Single-family homes built after the 1990s have an average of 3.1 toilets, 2.6 showers and 2.3 bathtubs, according to a recent NAHB study.
Standard tables from the Survey of Construction (SOC, conducted by the U.S. Census Bureau with partial funding from HUD) show that the share of single-family homes built with at least 2 bathrooms has increased regularly from 60 percent of homes completed in 1973 to 97 percent of homes completed in 2016. This suggests that the number of bathroom fixtures should also be on the riese, but this is not one of the things that it has been possible to investigate using SOC data.
It can be investigated, however, with data that has recently become available from the Residential End Uses of Water (REUW) study from the Water Research Foundation (WRF). The REUW is the source of information on water use in single-family homes in the recent NAHB article on the topic. Consistent with the increasing number bathrooms, the REUW data show that the average number of toilets, showers and bathtubs all increase regularly as single-family homes become newer. For example, the average number of toilets increases regularly from 1.9 in homes built before 1960 to 3.1 for homes built after 1999.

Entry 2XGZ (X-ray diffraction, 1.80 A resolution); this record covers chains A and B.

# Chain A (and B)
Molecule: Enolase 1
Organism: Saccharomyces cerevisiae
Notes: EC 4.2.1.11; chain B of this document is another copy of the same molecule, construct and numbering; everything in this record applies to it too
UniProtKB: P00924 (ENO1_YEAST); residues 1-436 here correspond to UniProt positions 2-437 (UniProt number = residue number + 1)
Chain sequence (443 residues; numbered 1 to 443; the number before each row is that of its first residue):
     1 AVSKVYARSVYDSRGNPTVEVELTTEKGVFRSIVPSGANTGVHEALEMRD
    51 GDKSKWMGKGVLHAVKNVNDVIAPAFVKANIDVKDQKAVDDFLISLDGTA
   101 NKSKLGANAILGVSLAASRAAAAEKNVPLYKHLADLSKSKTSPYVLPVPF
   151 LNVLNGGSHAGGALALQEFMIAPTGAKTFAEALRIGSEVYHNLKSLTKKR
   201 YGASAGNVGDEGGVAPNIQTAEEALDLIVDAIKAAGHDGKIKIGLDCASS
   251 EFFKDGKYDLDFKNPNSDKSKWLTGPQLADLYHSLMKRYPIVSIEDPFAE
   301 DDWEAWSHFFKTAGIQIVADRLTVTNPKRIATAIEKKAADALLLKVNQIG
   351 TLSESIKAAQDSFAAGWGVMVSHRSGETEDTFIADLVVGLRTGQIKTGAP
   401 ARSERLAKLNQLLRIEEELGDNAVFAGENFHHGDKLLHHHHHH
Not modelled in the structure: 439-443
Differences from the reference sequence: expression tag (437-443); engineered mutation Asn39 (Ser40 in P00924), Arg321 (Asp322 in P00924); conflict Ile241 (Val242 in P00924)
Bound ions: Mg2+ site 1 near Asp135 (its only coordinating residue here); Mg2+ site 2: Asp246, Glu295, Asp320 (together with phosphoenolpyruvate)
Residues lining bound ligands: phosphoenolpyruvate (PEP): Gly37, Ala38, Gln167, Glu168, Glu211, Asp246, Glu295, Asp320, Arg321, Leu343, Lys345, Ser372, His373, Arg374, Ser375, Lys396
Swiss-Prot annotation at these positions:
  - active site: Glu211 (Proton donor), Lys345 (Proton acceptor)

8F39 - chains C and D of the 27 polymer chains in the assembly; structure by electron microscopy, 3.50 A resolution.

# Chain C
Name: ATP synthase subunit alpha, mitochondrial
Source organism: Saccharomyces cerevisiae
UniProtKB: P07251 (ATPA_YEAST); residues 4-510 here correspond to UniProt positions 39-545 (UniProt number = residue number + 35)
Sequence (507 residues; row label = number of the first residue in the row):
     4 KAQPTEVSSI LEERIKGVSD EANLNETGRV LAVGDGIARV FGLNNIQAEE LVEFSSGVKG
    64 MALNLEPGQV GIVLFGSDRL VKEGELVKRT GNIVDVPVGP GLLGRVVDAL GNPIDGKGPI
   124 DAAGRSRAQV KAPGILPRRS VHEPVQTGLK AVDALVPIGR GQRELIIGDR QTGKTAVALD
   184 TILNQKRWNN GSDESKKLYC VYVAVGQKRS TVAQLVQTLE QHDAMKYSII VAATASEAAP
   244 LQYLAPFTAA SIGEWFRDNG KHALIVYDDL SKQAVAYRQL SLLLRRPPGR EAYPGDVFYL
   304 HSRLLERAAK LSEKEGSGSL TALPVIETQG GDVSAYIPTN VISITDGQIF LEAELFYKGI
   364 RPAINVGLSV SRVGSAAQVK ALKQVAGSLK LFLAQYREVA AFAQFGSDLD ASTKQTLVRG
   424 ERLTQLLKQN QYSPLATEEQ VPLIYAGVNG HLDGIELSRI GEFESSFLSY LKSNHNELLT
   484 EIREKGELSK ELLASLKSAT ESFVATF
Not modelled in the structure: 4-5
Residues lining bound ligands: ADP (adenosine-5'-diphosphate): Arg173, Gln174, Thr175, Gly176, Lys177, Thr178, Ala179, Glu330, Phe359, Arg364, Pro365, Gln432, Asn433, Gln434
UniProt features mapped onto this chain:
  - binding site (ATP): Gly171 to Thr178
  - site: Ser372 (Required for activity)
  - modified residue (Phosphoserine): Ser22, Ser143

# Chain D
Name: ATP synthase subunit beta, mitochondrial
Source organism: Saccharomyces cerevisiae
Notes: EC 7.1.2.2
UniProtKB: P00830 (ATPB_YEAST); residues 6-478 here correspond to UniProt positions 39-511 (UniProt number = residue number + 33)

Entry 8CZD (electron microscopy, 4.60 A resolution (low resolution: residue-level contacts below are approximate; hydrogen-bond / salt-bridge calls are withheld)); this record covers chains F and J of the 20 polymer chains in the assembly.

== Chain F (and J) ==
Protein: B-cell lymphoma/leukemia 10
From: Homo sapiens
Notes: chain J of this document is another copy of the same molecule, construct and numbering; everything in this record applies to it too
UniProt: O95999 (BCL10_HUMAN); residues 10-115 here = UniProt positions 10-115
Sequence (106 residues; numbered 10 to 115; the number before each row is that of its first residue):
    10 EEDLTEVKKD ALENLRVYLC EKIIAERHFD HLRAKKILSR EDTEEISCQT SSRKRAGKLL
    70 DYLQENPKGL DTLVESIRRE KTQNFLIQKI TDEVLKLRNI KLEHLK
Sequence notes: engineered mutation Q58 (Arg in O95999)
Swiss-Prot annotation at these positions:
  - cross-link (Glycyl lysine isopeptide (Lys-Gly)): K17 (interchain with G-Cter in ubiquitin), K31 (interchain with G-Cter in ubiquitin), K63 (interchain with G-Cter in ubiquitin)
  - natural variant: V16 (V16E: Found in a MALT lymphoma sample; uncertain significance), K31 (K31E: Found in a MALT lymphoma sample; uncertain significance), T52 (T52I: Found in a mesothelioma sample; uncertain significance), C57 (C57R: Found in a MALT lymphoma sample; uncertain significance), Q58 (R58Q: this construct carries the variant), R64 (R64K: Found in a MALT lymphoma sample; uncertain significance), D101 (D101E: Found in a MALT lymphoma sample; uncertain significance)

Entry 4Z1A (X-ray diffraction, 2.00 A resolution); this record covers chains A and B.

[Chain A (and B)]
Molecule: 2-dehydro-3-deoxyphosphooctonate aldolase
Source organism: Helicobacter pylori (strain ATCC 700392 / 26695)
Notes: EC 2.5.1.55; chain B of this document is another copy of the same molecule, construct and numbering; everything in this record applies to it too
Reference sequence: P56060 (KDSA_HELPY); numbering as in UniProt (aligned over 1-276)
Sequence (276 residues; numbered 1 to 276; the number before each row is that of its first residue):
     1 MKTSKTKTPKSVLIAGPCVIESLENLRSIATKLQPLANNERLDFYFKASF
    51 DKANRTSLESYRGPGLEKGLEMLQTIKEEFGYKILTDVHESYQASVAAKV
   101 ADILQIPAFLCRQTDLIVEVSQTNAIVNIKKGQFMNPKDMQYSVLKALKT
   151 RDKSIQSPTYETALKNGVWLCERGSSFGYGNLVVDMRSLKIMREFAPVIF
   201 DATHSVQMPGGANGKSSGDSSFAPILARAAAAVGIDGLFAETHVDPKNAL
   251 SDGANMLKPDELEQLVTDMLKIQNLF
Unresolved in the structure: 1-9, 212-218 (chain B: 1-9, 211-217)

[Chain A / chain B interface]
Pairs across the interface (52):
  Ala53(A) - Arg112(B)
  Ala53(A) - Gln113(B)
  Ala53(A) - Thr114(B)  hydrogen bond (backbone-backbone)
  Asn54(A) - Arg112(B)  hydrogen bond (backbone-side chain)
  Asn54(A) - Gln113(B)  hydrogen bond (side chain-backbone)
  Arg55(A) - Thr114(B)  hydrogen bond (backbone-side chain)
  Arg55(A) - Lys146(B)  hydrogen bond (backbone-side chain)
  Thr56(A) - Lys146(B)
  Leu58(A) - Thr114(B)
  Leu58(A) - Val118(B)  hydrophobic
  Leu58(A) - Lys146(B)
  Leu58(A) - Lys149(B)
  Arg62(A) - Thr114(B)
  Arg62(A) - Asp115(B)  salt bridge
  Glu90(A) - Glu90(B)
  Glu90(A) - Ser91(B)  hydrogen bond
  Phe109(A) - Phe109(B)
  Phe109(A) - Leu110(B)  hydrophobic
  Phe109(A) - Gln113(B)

Perhaps surprisingly, the published REUW study did not show a statistical relationship between the number of bathroom fixtures and the amount of water used by a particular single-family. The WRF constructed several models from REUW data, estimating outdoor water use, total indoor use, and a number of different individual indoor uses. NAHB economists reviewed these models and judged them to be generally well constructed and a good use of the available data, and saw no obvious reason to critique them or suggest alternatives.
Although the number of bathroom fixtures does not affect water use in any of the WRF models, the presence of efficient toilets and clothes washers does. Given government standards that have been promulgated and modified since 1990, it should not be surprising that efficient fixtures were most common in the newest REUW homes. For example, of the homes built after 1999, 71 percent had toilets that averaged less than 1.6 gallon per flush, 51 percent had toilets that averaged less than 1.28 gallons per flush and 80 percent had ENERGY STAR rated clothes driers. All three of these percentages are higher than they are for homes in any of the earlier vintage categories
Estimates of total water use, as well as the amount of water used by specific features, in single-family homes were discussed in last week’s post. For a more thorough discussion of the REUW and what if finds has an impact on water used by a single-family home, please consult the full NAHB study.
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